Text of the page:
I have a friend on the other side of the world and we write occasional long-form emails to one another. Emails that are a delight and surprise when they PING into my inbox. Emails that I often plunder for inspiration and emails that serve as a transcript of our friendship. It was in one of these emails that I said I think this year is going to be the year of personal essays. I had thoughts of reading piles of essay collections (Zadie Smith, Roxane Gay, Rebecca Solnit). Instead, I’ve just read one essay collection over and over again: Too Much and Not The Mood.
Durga Chew-Bose’s debut essay collection Too Much and Not The Mood is a brilliant musing on writing, living alone, friendship, form, and family. The title is fittingly taken from a 1931 Virginia Woolf diary entry in which she writes “too much and not the mood” in regards to editing her work to please others. As a nod to this sentiment, Chew-Bose opens her collection with a 93-page tome of an essay—over a third of the book. ‘Heart Museum’ begins with an emoji, and fragments into tangents that seem unrelated but somehow all work.
The collection then moves onto shorter (but by no means lesser) essays that articulate the restlessness that comes with creativity. Instead of one theme or narrative or idea, Chew-Bose’s essays are the mind laid out like the veins of a city. The mind is not linear – there’s not one individual thought or one solitary tinkerbell feeling – but a circular conglomeration of memories, hopes, thoughts, feelings.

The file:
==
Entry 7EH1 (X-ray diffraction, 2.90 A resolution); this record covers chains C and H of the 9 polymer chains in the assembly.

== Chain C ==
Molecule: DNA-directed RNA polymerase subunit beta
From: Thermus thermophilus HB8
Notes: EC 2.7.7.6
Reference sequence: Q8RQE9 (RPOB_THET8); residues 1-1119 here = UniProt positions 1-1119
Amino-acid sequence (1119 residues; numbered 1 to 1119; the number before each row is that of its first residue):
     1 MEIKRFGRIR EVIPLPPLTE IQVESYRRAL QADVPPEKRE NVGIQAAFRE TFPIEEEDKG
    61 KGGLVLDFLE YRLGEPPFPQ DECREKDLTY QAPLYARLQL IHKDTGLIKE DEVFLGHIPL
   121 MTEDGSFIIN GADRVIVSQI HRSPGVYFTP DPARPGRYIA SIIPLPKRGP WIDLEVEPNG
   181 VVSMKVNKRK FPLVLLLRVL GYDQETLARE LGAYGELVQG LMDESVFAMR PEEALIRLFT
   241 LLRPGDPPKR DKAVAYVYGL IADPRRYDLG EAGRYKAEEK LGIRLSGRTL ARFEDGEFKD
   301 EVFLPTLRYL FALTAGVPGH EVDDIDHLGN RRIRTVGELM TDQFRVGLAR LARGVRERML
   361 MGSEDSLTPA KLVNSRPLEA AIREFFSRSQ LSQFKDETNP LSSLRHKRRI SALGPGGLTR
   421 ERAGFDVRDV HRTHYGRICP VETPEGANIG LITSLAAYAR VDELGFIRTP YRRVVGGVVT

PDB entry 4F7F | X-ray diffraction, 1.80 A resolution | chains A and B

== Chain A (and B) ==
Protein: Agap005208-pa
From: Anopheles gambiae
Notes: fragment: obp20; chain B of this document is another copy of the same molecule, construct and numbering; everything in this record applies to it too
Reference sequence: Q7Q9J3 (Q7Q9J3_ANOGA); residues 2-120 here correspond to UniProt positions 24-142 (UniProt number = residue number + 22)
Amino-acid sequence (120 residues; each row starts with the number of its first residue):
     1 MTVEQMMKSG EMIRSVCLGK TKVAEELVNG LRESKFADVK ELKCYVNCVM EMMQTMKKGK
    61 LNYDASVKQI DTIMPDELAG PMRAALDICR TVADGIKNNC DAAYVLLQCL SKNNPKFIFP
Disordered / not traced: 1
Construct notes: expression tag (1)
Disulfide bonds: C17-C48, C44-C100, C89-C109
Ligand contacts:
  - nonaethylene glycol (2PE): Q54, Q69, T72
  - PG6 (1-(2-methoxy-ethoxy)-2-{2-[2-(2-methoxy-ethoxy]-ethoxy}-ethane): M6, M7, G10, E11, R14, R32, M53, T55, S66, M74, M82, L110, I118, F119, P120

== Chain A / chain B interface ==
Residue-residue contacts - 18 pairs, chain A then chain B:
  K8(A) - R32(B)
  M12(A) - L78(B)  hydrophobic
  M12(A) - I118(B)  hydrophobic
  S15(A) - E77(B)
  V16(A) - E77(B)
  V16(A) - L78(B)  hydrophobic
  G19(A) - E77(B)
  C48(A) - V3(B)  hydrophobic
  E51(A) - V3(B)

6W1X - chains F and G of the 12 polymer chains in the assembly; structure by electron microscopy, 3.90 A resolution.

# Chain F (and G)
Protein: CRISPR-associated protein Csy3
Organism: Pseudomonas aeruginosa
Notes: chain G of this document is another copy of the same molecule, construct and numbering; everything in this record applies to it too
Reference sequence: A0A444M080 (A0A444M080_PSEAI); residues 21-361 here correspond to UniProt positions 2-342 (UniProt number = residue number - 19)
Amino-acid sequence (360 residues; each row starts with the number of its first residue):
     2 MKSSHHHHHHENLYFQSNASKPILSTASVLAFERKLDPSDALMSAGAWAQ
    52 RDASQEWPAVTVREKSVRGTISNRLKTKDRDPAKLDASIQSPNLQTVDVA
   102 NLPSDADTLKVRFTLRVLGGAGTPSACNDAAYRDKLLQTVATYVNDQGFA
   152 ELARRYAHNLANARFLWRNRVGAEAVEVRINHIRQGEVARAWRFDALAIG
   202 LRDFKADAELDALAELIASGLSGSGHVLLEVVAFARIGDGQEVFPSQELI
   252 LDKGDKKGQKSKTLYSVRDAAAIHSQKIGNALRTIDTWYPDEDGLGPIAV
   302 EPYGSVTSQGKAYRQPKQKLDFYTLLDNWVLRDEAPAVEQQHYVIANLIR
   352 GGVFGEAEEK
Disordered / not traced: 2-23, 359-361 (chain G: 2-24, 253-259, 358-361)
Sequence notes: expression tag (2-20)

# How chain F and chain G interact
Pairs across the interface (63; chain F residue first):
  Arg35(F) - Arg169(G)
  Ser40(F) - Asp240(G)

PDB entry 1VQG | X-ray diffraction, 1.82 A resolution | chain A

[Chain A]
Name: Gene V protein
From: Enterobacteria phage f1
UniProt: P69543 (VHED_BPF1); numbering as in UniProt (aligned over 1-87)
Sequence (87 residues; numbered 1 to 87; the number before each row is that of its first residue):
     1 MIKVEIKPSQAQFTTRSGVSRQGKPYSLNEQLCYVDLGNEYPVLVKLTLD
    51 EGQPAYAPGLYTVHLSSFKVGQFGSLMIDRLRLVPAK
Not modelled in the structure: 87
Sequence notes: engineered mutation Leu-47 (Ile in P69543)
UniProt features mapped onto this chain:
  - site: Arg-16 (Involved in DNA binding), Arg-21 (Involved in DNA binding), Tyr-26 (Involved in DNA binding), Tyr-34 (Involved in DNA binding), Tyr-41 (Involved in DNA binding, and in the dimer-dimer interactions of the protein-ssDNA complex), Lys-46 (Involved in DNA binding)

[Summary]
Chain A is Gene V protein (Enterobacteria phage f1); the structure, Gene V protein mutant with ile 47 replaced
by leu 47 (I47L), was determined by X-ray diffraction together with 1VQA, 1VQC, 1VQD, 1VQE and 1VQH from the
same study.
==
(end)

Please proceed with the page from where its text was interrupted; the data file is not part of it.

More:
Chew-Bose has a near inhuman hyper sense of perception – she notices the colour in the corner of a painting and realises she never knew that colour existed before, she sees the beauty in a lone piece of fruit, or how lists have a seemingly lyrical quality to them. This perceptiveness is one I seem to lack as it took three weeks of biking around with this book in my basket before I looked down and saw that, just after the ‘not’, the ‘in’ was missing.
I stopped in the middle of the street and looked down at that gilt typography: Too Much and Not the Mood.
It’s like the Mood is all-encompassing and overwhelming—an entity in itself that cannot be flicked in and out of, but something that is embodied.
And it is an embodiment of mood that Chew-Bose (somehow, in a perfectly witchy way) articulates: the teenage obsession with the older popular girls and their perfectly messy hair, the library late at night, the perspectives of being a first generation child, going to the cinema in the middle of a summer’s day.
I want to see the world like Chew-Bose does, to luxuriate in the quality of the light, to delight in solitude, and to miss the crucial plot points because I’ve been too busy noticing the prose.
This review was originally written for, and published by Narrative Muse.